Power Plants

I was reading the comments following a column in a Very Famous Newspaper and came across a good comment about how conservation is preferable to fossil fuel extraction.  However, the commenter attempted to figure out how much natural gas would be needed to supplant the coal we currently use for electrical generation, and things kind of off track, but got me wondering what the answer was and what the ramifications were.

Some background:

Using rough numbers, power plants are approximately 33% efficient.  In other words, to deliver 1 kilowatt-hour of electricity to your house, the plant must burn 3 kilowatt-hour’s worth of fuel.  Basically, 2/3 of the heat just goes up the stack and vanishes, while 1/3 of the energy actual does the work to turn a generator and produce electricity.

You might think that capturing some of that stack heat would make sense, and you would be right.  Stack heat economizers allow plants to pre-heat the incoming combustion air and boiler make-up water, which can  give them a percent or two higher efficiency.

Far more effective, and far more common overseas, is to take the stack heat and use it to provide district heating to nearby homes and businesses, generally by heating water and pumping around the district with below-grade piping.  However, in the U.S., power plants are often at a good remove from facilities that might be able to use their waste heat, so district heating, while not exactly rare, is not exactly common, either.

Anyway, I did a bit of Googling and it looks like we generate about 2 trillion kilowatt-hours of electricity with coal every year.  That’s a lot of kilowatt-hours: 2,000,000,000,000 if you like to look at big numbers.

Actually, if you consider that there are about 350,000,000 people in the U.S. that’s 5,700 kWh per per year for every man, woman and child in the country.  Which is amazing.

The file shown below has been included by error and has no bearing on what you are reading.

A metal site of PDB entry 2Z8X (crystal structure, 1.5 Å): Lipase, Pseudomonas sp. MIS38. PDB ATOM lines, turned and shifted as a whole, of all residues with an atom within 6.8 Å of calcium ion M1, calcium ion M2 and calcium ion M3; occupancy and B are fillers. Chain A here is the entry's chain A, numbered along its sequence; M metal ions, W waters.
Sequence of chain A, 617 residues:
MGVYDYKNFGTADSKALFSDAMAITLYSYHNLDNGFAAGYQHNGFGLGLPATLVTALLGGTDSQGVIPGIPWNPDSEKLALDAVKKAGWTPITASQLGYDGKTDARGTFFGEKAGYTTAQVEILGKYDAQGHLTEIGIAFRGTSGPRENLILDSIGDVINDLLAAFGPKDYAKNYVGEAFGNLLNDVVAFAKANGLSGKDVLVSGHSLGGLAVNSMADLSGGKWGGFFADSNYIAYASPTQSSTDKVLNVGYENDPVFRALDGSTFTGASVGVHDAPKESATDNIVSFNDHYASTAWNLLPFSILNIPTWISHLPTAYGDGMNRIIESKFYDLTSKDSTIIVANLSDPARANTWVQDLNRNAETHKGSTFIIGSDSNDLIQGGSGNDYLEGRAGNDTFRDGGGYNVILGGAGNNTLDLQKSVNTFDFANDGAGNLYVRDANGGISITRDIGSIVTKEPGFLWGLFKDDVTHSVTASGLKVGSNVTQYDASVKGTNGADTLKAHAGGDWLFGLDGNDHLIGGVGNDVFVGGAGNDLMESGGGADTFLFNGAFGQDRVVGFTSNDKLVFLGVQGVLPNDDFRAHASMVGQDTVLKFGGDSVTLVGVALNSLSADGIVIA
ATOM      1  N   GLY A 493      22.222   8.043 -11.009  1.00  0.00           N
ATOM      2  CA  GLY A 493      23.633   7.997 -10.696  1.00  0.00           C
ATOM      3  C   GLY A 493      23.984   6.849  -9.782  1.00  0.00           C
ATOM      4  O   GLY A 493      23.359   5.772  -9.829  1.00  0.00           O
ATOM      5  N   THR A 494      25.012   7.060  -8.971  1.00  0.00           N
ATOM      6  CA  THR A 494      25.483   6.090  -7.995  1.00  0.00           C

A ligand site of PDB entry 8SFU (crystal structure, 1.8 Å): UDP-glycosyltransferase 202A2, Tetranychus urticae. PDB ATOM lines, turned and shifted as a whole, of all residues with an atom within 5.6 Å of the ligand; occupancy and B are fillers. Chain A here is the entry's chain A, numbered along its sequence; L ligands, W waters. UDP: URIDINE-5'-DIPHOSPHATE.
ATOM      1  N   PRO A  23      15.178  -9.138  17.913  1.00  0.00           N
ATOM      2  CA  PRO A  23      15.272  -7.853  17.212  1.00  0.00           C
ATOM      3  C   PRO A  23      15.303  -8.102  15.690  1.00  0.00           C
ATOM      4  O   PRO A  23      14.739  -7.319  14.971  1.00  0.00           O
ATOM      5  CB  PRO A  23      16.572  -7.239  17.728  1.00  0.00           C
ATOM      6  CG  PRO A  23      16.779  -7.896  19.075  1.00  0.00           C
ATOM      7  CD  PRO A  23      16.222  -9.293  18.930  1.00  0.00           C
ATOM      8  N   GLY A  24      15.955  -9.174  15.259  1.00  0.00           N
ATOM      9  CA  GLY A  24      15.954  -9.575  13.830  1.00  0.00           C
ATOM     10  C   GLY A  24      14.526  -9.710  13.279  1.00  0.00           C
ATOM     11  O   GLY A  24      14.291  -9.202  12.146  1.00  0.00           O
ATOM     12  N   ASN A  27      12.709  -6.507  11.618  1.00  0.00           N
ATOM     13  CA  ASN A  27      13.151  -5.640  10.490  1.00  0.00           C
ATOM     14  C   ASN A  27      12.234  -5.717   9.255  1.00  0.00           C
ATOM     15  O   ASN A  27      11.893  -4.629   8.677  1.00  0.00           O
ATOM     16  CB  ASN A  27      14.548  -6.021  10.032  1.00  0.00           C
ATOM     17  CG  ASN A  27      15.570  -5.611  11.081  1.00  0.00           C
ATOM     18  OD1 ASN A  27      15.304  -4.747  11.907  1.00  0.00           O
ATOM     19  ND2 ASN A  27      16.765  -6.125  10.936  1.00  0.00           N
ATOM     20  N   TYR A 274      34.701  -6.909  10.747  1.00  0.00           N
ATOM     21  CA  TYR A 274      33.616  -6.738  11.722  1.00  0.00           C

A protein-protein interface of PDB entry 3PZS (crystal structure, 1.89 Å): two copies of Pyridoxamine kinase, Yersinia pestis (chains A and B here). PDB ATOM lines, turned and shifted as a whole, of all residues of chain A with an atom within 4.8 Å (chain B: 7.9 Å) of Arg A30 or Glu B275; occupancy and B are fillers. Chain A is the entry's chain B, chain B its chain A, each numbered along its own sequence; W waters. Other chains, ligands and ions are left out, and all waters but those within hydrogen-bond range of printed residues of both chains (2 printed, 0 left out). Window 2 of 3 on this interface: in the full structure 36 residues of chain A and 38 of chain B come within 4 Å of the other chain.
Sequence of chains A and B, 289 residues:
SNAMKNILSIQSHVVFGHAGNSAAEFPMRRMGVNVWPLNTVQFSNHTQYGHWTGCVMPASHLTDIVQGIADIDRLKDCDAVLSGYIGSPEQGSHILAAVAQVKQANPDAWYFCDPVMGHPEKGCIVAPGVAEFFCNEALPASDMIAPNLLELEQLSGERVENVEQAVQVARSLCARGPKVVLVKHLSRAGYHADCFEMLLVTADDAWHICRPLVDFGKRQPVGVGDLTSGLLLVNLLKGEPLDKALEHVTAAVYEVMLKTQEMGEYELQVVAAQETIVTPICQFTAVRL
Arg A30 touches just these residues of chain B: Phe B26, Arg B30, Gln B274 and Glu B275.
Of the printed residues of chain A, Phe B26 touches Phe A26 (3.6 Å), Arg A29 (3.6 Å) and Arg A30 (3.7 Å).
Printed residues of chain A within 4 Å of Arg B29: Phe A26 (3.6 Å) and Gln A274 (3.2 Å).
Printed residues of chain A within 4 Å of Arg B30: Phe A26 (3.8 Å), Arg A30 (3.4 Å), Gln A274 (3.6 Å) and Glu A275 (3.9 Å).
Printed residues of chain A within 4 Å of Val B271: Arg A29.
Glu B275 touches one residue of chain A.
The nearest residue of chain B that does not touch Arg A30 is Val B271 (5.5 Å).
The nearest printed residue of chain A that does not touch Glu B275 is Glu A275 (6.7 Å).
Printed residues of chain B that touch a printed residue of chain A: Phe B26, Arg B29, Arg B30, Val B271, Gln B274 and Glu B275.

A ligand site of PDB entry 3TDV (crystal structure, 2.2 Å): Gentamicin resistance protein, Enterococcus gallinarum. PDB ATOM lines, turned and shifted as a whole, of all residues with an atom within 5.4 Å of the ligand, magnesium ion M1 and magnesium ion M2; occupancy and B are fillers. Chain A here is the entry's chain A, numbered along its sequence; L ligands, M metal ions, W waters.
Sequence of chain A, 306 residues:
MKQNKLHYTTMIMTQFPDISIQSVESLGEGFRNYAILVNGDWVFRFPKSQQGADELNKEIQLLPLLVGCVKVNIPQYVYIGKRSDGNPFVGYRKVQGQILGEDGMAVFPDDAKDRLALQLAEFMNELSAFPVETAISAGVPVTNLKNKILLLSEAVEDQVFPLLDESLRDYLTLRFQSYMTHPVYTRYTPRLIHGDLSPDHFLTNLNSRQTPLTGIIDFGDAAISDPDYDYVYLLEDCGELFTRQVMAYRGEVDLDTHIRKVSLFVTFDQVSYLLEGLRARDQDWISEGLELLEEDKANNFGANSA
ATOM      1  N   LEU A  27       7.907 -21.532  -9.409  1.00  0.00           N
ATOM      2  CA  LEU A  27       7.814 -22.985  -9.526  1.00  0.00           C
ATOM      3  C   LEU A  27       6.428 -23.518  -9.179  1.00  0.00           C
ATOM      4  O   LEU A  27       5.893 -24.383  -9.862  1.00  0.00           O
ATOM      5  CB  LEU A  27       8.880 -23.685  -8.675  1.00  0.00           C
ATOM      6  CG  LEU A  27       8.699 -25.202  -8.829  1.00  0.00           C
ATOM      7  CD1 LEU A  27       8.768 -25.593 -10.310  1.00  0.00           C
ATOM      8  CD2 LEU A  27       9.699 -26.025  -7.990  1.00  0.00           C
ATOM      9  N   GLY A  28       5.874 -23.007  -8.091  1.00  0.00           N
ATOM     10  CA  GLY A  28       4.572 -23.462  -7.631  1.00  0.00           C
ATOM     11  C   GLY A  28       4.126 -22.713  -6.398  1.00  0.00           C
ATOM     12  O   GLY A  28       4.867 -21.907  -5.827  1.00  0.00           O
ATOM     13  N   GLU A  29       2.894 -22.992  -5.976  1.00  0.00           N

According to the Energy Information Agency (a GREAT resource, by the way), the average energy content of coal is about 19,583,000 Btu per ton, or 9,792 Btu per pound.  I was surprised it was this low, but our average coal quality may not be that good.  In any event, we can approximate how much coal was burned pretty easily:

(2,000,000,000,000 kWh * 3,412 Btu-per-kWh) / (33% efficient * 19,583,000 Btu-per-Ton) = 1,056,000,000 tons of coal.

Man, that’s a lot of coal.  A billion tons!  And remember from our earlier posts, coal is mostly carbon by weight, and CO2 weights 3.7 times more than carbon.  So we’re talking of carbon emissions in the neighborhood of 3+ billions of tons of CO2 that enters the atmosphere each year from electrical generation.

I see that coal prices vary quite a bit from region to region, but if we use $50/ton as an average price, that means fuel for coal fired generation costs about $50 billion dollars annually.

Natural gas is generally measured in units of volume (normally 100’s of cubic feet [or CCF]) or in units of energy (Therms at 100,000 Btu, or Decatherms at 1,000,000 Btu.  Gas is purchased in bulk in unit of Decatherms, but most customer bills are in therms or CCF.)  Fortunately for us,  the energy content of a CCF of natural gas is about the same as a Therm, so they can  be used more or less interchangeably without introducing undue error.  Also, from the above we see that a cubic foot of gas is about 1,000 Btu and that a decatherm is equivalent to about 1,000 cubic feet.

We can now readily calculate how much natural gas would be required to supplant coal at our power plants: